Fixing Public Sector Finances:
The Accounting and Reporting Lever
James Naughton & Holger Spamann
The finances of many states, cities, and other localities are in dire straits. In this Article, we argue that partial responsibility for this situation lies with the outdated and ineffective financial reporting regime for public entities. Ineffective reporting has obscured and continues to obscure the extent of municipal financial problems, thus delaying or even preventing corrective actions. Worse, ineffective reporting has created incentives for accounting gimmicks that have directly contributed to the dramatic decline of public sector finances. Fixing the reporting regime is thus a necessary first step toward fiscal recovery. We provide concrete examples of advisable changes in accounting rules and advocate for institutional changes, particularly Securities and Exchange Commission involvement, that we hope will lead to better public accounting rules generally.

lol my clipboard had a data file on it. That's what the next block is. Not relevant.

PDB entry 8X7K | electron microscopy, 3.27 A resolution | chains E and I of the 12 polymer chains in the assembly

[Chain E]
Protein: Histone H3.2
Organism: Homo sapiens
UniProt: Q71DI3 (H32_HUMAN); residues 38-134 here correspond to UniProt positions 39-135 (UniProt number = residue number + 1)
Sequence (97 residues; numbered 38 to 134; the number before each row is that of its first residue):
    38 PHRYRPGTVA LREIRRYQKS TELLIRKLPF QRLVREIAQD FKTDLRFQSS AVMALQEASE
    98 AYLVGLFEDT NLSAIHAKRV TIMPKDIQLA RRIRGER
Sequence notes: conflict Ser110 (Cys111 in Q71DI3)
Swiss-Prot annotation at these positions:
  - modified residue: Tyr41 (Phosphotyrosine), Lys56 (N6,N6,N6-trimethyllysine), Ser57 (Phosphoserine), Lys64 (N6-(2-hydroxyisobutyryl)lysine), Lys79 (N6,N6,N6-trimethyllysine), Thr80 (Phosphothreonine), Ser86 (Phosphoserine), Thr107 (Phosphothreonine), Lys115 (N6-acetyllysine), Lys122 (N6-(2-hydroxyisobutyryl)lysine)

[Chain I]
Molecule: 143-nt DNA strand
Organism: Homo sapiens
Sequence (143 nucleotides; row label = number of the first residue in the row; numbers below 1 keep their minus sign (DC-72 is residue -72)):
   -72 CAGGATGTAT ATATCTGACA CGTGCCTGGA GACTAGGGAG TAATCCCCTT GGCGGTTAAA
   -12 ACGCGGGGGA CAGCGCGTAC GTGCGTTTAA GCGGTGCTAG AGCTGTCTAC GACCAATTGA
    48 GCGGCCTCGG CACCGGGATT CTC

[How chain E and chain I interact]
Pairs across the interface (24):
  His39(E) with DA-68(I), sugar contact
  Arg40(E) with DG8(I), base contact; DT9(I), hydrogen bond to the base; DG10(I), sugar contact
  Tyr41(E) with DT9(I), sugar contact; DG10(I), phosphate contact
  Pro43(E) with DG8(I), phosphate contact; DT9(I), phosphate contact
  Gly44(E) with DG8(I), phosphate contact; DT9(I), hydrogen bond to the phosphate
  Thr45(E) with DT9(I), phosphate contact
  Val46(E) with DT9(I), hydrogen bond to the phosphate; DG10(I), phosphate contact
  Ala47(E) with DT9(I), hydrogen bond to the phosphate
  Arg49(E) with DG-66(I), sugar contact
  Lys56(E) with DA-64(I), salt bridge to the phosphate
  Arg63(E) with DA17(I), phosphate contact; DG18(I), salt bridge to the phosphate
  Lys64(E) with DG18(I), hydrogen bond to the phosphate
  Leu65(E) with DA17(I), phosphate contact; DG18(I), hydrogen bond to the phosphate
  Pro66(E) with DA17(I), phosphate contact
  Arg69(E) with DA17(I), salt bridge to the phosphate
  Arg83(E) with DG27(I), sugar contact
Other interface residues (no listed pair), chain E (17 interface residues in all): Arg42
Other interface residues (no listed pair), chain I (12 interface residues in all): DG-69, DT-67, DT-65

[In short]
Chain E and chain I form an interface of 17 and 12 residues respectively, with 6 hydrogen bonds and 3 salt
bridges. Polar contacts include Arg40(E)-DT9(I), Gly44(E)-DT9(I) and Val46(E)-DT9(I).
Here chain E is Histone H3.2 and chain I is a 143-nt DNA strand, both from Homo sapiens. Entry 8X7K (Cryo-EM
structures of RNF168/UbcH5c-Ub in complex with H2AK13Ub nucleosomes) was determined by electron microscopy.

James Naughton is an Assistant Professor at the Kellogg School of Management. Holger Spamann is an Assistant Professor at Harvard Law School.
For helpful comments, we thank David Barron, Charles Fried, Michael Granof, Scott Hirst, Howell Jackson, Robert Magee, Clare Wang, and participants at the Harvard Law School Corporate Lunch and the Junior Business Law Conference at the University of Colorado Law School, especially our discussant, Robert Jackson. Christine Young provided outstanding research assistance. Professor Spamann gratefully acknowledges financial support from Harvard Law School’s Summer Research Program.